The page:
DETROIT – In a 45-minute question-and-answer session on the sidelines of the 2016 North American International Auto Show, FCA CEO Sergio Marchionne addresses everything from future product to corporate consolidation to his retirement sometime after 2018.
On future product:
- “Hell no,” Chrysler will not lose money on the ’17 Pacifica plug-in hybrid, “especially since plug-in hybrids are going to become such a big piece of the portfolio going forward.”
- Discussions on bringing out an all-new Chrysler-badged CUV are ongoing. “Tim Kuniskis (FCA North America-passenger cars chief) is fighting for it.”
- The Alfa Romeo Giulia goes on sale in late summer, a rollout that was significantly delayed as the company developed an all-new rear-wheel-drive platform for the car and other future Alfa models. “The (RWD) architecture is in perfect shape. The car is late because…this car is going to be the basis on which we evaluate Alfa going forward.”
- FCA remains “cautiously optimistic” on diesel’s future in the U.S. “We need to wait until this thing shakes out. I don’t think that what Volkswagen did was a reflection of diesel as much as it was a reflection of poor governance of the process. I think we might want to be very careful that we don’t confuse the two issues. There’s nothing wrong with diesel. There is something that is wrong with anybody who effectively abuses the rules.”
- Viper’s future is uncertain after 2017 and any future model would have to be built on a shared platform that would offer similar curb weight with significantly higher performance. “Given the architectural developments going on inside the group which expand beyond the Viper, there is a possibility that a new version of the Viper may eventually surface. Whether it surfaces within a reasonable period of time is unclear.”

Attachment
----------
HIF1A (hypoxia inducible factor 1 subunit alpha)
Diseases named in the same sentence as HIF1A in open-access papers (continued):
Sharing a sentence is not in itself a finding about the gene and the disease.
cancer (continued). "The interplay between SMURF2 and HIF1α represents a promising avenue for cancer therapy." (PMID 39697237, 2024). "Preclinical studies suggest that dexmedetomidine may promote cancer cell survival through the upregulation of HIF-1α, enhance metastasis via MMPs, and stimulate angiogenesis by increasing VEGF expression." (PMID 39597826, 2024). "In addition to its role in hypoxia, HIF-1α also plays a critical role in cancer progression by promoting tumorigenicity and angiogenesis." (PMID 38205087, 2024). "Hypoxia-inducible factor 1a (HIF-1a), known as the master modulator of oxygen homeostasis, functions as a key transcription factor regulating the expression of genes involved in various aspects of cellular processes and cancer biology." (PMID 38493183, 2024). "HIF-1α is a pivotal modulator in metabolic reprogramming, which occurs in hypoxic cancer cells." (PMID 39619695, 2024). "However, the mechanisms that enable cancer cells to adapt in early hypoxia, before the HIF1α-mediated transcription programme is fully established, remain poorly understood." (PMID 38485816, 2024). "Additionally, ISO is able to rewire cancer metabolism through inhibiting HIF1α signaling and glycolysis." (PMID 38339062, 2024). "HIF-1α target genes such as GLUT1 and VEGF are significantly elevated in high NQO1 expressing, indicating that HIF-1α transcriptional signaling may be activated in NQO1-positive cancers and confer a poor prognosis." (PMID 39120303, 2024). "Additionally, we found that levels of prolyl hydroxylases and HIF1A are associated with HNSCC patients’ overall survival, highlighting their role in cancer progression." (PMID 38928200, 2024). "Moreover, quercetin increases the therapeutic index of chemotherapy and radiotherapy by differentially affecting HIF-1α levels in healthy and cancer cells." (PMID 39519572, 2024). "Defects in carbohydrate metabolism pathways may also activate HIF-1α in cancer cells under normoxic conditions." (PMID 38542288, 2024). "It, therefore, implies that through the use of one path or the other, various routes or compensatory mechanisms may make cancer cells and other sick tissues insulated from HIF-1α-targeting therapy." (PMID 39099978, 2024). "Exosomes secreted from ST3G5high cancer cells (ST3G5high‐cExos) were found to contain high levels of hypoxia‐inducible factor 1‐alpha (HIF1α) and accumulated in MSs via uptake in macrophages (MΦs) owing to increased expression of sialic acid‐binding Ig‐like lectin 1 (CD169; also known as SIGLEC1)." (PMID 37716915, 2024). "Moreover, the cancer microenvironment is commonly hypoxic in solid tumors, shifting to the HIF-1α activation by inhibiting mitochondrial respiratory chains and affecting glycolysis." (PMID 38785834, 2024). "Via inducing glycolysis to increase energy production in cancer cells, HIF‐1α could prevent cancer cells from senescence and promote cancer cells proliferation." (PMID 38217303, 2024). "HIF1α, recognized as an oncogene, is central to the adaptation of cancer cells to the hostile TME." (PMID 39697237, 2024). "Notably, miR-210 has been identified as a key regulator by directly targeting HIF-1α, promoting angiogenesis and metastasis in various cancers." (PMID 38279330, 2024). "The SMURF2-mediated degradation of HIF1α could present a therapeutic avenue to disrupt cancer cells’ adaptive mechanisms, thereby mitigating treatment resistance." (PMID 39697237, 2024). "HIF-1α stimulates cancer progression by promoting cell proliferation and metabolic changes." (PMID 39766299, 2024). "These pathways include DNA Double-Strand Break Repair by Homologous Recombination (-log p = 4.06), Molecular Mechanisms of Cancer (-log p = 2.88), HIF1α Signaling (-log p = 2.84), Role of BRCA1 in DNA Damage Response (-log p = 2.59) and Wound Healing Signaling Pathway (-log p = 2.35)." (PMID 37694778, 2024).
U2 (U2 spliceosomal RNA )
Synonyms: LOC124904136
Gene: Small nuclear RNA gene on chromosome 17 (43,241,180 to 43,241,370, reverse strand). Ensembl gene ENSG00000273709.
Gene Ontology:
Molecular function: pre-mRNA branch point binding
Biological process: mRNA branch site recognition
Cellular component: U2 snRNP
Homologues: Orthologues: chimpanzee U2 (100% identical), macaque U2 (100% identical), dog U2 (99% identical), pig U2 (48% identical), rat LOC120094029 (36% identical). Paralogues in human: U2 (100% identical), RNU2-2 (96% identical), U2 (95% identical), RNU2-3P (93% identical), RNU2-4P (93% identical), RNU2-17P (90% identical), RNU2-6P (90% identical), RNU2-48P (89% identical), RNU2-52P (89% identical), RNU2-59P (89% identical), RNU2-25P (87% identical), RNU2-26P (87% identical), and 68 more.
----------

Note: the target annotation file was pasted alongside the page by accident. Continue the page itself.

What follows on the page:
- Jeep will get a built-in-Toledo, OH Wrangler pickup possibly by late 2017, following the launch of the all-new ’18 Wrangler.
On the Future of the Auto Business
On industry issues going forward:
- Consolidation is “abandoned” for now, but FCA continues to study potential combinations that have merit. “We’ve had expression of interest from more than one party. We have to make a choice as to whether they offer us enough of an upside to engage. “Consolidation, in my view, is unavoidable. And especially if you lend any credence at all to all this noise and buzz that is being created around the fact that we’re really not into the car business anymore, that we’re all transportation companies who are interested in connectivity and not performance driving.”
- Commitment to achieving financial objectives for 2018 – debt-free, tripling net income, €9 billion ($9.8 billion) in operating profit, 5 million-plus annual sales – will put FCA on firm ground to renew discussions of consolidation with another automaker. “The achievement of the plan in 2018 will create a car company that is fundamentally different than the one you’re looking at today.”
- Partnerships with Silicon Valley firms are inevitable. “Willy or nilly they will play a significant role in the way in which the auto industry goes. Outcome uncertain. The manner in which the interface ultimately plays out is yet to be seen.”
- Concern about the high costs associated with developing autonomous, electrified vehicles that will drive the mobility future as envisioned by many in the industry. “I’m very wary of all this incredibly enthusiastic view of the world that we’re transitioning from a car business into a transportation business. How we transition and how much money we make in the transition is a big issue. I still don’t understand the economic model and I need somebody to explain that. “We don’t make enough money at this business to try to justify the size of the capital we commit to this thing.”
On his future:
- Marchionne admits many issues will be left to his successor, but he says that person will inherit a much easier job if the company meets its financial objectives for 2018. At the same time, he says, “I’ve had comments from people inside the group executive council who say they pity the poor bastard who takes over for me.”